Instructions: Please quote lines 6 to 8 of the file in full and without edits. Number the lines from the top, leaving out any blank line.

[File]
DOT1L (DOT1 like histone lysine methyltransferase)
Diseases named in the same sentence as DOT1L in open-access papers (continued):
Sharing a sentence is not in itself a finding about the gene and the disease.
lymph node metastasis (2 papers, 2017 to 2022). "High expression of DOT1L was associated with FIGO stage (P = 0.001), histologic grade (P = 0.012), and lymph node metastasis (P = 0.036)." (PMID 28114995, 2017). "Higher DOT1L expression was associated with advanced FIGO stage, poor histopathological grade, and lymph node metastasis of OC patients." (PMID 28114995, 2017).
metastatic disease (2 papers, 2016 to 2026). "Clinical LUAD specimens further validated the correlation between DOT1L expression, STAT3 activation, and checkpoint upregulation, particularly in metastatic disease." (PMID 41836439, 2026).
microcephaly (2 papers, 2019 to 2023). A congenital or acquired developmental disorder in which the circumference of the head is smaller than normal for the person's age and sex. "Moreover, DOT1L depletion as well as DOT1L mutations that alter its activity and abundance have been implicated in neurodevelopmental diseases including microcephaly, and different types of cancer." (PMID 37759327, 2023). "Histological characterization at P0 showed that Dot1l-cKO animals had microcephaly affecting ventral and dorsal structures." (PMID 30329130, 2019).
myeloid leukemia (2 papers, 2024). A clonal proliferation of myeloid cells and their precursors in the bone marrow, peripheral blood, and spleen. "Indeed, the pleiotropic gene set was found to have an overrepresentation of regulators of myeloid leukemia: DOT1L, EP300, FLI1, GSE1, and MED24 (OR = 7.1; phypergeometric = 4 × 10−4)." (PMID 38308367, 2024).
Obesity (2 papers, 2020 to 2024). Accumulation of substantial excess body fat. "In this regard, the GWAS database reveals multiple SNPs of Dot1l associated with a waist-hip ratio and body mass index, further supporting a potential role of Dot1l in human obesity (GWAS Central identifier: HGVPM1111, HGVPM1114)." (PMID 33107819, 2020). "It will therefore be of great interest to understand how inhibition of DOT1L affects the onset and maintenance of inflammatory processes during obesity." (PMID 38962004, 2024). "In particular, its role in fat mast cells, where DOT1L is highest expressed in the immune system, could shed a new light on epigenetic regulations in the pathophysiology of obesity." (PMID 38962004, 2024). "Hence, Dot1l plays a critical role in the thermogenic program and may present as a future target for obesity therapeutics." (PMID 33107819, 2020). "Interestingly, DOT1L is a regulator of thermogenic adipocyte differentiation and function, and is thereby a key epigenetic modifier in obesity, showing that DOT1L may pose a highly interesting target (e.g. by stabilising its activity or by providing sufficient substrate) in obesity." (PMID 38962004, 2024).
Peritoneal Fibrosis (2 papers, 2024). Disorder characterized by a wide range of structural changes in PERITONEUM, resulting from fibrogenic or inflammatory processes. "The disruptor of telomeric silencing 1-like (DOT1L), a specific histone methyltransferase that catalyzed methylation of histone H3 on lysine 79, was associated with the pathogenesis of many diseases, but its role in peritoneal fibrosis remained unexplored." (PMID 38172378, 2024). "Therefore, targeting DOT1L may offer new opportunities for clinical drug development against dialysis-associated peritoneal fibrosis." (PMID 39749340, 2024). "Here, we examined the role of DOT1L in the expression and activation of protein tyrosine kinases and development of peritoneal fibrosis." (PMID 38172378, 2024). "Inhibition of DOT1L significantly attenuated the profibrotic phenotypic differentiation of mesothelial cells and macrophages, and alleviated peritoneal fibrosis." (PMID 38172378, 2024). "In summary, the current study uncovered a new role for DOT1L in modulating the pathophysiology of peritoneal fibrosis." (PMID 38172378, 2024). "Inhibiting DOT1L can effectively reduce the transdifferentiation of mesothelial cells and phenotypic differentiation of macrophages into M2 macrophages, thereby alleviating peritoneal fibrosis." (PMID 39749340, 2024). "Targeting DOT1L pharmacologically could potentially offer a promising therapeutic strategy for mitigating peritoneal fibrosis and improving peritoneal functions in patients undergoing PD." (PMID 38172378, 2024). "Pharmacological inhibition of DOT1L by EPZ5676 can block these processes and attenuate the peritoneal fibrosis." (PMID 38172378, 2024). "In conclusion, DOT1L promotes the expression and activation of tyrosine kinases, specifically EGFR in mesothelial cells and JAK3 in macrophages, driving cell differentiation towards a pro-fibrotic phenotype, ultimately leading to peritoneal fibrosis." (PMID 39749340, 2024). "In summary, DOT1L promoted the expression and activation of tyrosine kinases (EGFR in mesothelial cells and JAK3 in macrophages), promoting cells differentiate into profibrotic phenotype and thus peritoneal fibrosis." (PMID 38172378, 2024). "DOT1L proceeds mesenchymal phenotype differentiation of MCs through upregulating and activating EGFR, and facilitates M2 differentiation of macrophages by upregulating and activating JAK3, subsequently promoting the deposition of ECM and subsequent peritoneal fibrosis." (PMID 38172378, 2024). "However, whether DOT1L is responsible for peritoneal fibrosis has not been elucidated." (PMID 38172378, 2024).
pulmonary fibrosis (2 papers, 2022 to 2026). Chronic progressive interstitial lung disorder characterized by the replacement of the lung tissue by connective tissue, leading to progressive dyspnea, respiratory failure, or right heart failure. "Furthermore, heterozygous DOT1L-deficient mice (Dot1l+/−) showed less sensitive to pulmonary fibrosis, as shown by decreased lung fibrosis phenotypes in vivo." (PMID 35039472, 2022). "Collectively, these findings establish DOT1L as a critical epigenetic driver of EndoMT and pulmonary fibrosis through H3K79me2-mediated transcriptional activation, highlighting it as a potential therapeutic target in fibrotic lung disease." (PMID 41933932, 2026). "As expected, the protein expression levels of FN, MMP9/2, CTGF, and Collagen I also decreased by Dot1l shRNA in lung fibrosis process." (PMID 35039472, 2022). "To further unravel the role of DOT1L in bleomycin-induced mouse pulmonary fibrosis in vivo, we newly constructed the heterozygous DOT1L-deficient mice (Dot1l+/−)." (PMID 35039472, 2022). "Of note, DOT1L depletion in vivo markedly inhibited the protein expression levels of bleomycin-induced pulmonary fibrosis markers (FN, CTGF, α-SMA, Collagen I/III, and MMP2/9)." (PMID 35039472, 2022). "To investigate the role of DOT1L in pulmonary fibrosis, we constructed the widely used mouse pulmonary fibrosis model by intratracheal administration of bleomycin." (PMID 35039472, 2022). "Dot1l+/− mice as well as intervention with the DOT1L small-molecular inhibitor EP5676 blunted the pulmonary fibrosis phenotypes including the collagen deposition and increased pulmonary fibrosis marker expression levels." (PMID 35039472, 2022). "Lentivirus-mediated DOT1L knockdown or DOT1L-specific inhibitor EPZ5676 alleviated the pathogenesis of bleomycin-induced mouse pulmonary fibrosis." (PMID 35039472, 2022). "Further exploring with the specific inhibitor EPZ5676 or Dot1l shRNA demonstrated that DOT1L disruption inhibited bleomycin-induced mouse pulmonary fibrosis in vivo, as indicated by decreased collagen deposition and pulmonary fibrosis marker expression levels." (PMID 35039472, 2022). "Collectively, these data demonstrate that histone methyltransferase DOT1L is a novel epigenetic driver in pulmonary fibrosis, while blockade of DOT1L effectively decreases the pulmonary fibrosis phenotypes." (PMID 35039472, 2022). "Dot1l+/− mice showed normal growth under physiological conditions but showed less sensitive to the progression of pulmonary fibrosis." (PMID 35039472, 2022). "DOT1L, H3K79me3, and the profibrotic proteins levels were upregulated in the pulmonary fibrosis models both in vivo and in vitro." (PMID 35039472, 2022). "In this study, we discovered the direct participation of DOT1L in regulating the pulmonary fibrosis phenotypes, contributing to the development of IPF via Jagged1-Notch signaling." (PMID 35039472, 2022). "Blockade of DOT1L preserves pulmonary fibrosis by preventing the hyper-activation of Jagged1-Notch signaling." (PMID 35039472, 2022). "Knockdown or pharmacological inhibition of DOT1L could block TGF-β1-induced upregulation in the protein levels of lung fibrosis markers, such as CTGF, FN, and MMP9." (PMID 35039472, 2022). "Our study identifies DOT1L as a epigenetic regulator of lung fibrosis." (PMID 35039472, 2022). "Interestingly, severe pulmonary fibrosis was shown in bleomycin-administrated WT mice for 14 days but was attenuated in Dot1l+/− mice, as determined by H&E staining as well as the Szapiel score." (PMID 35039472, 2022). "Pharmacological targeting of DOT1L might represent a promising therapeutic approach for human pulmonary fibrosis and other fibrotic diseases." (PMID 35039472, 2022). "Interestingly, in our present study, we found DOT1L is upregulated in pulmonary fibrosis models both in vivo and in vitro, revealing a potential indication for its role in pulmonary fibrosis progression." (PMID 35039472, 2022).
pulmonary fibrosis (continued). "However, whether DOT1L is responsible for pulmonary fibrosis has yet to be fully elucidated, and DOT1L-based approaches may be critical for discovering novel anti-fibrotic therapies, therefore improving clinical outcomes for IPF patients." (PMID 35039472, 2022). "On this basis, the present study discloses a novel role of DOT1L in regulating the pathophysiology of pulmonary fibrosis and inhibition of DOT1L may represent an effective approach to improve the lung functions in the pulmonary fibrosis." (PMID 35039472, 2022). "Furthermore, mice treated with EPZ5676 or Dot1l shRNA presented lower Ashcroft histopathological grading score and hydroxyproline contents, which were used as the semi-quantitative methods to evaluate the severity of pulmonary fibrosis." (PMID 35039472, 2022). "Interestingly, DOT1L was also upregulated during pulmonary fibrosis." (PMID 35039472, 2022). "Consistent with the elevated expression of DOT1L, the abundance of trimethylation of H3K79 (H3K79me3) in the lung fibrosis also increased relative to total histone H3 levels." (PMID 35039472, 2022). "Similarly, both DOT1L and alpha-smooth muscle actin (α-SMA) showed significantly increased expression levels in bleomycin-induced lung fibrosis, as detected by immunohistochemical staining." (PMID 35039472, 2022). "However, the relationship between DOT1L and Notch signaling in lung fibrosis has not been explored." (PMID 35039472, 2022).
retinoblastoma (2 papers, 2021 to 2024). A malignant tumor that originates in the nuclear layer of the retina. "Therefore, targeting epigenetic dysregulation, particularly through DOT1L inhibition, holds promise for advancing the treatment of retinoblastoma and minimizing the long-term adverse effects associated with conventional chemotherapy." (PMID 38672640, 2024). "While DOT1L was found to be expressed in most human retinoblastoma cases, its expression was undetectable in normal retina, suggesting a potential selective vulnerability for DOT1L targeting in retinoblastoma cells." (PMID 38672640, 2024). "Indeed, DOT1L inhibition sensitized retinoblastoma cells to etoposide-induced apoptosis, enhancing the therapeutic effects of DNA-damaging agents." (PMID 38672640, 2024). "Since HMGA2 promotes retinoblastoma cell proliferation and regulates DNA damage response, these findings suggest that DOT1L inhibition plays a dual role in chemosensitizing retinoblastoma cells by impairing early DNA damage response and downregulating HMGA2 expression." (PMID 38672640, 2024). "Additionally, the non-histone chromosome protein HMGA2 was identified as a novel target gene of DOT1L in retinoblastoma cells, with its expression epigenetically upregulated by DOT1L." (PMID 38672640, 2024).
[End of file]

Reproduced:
microcephaly (2 papers, 2019 to 2023). A congenital or acquired developmental disorder in which the circumference of the head is smaller than normal for the person's age and sex. "Moreover, DOT1L depletion as well as DOT1L mutations that alter its activity and abundance have been implicated in neurodevelopmental diseases including microcephaly, and different types of cancer." (PMID 37759327, 2023). "Histological characterization at P0 showed that Dot1l-cKO animals had microcephaly affecting ventral and dorsal structures." (PMID 30329130, 2019).
myeloid leukemia (2 papers, 2024). A clonal proliferation of myeloid cells and their precursors in the bone marrow, peripheral blood, and spleen. "Indeed, the pleiotropic gene set was found to have an overrepresentation of regulators of myeloid leukemia: DOT1L, EP300, FLI1, GSE1, and MED24 (OR = 7.1; phypergeometric = 4 × 10−4)." (PMID 38308367, 2024).
Obesity (2 papers, 2020 to 2024). Accumulation of substantial excess body fat. "In this regard, the GWAS database reveals multiple SNPs of Dot1l associated with a waist-hip ratio and body mass index, further supporting a potential role of Dot1l in human obesity (GWAS Central identifier: HGVPM1111, HGVPM1114)." (PMID 33107819, 2020). "It will therefore be of great interest to understand how inhibition of DOT1L affects the onset and maintenance of inflammatory processes during obesity." (PMID 38962004, 2024). "In particular, its role in fat mast cells, where DOT1L is highest expressed in the immune system, could shed a new light on epigenetic regulations in the pathophysiology of obesity." (PMID 38962004, 2024). "Hence, Dot1l plays a critical role in the thermogenic program and may present as a future target for obesity therapeutics." (PMID 33107819, 2020). "Interestingly, DOT1L is a regulator of thermogenic adipocyte differentiation and function, and is thereby a key epigenetic modifier in obesity, showing that DOT1L may pose a highly interesting target (e.g. by stabilising its activity or by providing sufficient substrate) in obesity." (PMID 38962004, 2024).